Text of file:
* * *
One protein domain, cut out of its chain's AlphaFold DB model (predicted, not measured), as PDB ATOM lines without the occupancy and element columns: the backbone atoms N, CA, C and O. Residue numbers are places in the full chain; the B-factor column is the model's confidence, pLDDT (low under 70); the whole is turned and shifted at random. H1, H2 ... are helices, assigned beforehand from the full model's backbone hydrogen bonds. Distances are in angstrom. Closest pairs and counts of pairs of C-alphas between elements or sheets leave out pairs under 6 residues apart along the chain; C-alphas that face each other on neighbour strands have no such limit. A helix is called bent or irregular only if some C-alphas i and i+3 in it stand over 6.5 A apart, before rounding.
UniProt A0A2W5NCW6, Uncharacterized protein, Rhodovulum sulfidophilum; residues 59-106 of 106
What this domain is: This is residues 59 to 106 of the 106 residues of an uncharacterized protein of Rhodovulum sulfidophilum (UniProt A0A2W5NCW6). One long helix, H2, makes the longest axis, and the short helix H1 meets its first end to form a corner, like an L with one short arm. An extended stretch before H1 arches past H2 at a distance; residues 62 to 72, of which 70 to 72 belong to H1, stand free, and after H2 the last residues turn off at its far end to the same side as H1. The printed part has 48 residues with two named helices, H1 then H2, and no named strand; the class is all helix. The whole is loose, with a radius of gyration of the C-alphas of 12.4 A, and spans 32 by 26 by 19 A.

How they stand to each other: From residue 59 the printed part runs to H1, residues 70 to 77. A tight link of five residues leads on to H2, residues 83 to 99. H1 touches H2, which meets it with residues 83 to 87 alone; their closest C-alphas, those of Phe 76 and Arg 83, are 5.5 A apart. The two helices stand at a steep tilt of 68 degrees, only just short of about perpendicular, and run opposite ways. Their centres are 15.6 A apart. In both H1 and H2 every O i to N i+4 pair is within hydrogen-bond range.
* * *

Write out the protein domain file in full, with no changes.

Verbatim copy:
One protein domain, cut out of its chain's AlphaFold DB model (predicted, not measured), as PDB ATOM lines without the occupancy and element columns: the backbone atoms N, CA, C and O. Residue numbers are places in the full chain; the B-factor column is the model's confidence, pLDDT (low under 70); the whole is turned and shifted at random. H1, H2 ... are helices, assigned beforehand from the full model's backbone hydrogen bonds. Distances are in angstrom. Closest pairs and counts of pairs of C-alphas between elements or sheets leave out pairs under 6 residues apart along the chain; C-alphas that face each other on neighbour strands have no such limit. A helix is called bent or irregular only if some C-alphas i and i+3 in it stand over 6.5 A apart, before rounding.
UniProt A0A2W5NCW6, Uncharacterized protein, Rhodovulum sulfidophilum; residues 59-106 of 106
What this domain is: This is residues 59 to 106 of the 106 residues of an uncharacterized protein of Rhodovulum sulfidophilum (UniProt A0A2W5NCW6). One long helix, H2, makes the longest axis, and the short helix H1 meets its first end to form a corner, like an L with one short arm. An extended stretch before H1 arches past H2 at a distance; residues 62 to 72, of which 70 to 72 belong to H1, stand free, and after H2 the last residues turn off at its far end to the same side as H1. The printed part has 48 residues with two named helices, H1 then H2, and no named strand; the class is all helix. The whole is loose, with a radius of gyration of the C-alphas of 12.4 A, and spans 32 by 26 by 19 A.

How they stand to each other: From residue 59 the printed part runs to H1, residues 70 to 77. A tight link of five residues leads on to H2, residues 83 to 99. H1 touches H2, which meets it with residues 83 to 87 alone; their closest C-alphas, those of Phe 76 and Arg 83, are 5.5 A apart. The two helices stand at a steep tilt of 68 degrees, only just short of about perpendicular, and run opposite ways. Their centres are 15.6 A apart. In both H1 and H2 every O i to N i+4 pair is within hydrogen-bond range.